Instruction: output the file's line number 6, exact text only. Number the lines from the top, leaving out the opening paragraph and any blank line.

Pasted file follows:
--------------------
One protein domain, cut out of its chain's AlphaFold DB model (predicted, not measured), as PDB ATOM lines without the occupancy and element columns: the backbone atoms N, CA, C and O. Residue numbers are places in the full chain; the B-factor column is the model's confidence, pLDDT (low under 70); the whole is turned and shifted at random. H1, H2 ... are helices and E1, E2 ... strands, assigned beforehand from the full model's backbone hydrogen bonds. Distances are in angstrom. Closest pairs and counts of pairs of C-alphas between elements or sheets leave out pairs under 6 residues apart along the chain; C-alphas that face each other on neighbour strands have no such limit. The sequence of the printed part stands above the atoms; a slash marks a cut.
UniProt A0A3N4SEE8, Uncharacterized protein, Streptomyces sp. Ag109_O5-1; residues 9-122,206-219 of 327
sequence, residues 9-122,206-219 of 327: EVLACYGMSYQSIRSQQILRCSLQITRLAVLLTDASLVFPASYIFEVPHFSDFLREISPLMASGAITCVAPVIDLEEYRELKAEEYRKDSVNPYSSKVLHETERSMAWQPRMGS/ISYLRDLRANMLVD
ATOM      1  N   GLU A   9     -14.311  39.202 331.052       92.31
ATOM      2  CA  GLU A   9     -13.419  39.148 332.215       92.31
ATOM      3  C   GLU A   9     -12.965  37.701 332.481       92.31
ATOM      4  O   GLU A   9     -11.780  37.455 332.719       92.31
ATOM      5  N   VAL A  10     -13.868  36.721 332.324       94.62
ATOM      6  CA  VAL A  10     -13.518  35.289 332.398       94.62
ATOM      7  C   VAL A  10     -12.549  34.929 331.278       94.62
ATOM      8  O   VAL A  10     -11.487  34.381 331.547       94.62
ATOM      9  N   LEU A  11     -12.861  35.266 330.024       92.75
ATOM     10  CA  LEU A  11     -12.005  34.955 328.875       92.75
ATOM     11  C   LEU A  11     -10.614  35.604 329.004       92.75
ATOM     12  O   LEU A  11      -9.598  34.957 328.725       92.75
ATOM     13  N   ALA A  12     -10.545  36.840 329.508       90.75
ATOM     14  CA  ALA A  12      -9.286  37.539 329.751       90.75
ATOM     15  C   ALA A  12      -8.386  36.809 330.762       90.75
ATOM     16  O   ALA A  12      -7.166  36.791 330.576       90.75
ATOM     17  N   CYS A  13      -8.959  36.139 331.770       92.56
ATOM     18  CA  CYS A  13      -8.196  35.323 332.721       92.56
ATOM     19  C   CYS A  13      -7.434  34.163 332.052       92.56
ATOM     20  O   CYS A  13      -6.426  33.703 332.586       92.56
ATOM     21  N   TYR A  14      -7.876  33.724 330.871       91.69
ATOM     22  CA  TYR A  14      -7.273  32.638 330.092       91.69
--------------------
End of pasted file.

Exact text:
ATOM      4  O   GLU A   9     -11.780  37.455 332.719       92.31